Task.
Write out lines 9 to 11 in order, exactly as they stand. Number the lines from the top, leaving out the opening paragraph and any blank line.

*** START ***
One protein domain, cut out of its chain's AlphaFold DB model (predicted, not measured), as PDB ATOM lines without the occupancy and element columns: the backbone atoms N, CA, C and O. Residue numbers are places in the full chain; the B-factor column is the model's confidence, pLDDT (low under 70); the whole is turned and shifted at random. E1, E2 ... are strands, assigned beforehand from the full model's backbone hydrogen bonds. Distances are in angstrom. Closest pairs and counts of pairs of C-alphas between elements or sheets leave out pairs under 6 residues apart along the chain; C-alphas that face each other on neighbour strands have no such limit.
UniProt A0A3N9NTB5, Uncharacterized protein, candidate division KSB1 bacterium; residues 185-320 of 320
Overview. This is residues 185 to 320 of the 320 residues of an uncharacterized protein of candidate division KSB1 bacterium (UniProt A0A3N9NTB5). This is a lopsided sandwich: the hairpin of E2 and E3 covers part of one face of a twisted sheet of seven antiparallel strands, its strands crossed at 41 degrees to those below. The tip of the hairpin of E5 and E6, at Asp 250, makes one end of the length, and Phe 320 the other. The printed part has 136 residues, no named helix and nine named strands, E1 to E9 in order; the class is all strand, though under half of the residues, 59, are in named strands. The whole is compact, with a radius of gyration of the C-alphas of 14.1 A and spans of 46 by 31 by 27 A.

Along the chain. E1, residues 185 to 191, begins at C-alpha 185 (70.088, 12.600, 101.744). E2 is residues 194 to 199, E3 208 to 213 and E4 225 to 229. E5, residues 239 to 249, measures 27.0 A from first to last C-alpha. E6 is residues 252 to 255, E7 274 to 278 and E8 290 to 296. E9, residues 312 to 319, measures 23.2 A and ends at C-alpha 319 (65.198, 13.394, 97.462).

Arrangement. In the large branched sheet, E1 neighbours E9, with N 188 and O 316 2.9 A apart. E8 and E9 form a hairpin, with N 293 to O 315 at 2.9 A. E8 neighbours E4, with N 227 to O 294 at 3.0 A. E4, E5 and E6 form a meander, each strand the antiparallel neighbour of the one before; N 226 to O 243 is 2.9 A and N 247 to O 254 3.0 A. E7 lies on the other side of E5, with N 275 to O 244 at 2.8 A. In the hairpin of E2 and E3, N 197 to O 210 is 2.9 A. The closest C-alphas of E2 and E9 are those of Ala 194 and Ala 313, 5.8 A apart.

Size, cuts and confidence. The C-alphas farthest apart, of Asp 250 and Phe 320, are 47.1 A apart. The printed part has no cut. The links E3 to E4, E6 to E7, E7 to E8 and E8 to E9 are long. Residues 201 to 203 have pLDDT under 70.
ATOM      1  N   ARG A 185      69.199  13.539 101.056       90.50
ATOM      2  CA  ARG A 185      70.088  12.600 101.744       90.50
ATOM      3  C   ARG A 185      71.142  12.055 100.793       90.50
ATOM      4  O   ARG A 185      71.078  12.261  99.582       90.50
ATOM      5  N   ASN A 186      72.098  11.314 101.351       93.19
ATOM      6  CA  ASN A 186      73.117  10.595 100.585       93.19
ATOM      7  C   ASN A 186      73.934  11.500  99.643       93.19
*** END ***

ATOM      4  O   ARG A 185      71.078  12.261  99.582       90.50
ATOM      5  N   ASN A 186      72.098  11.314 101.351       93.19
ATOM      6  CA  ASN A 186      73.117  10.595 100.585       93.19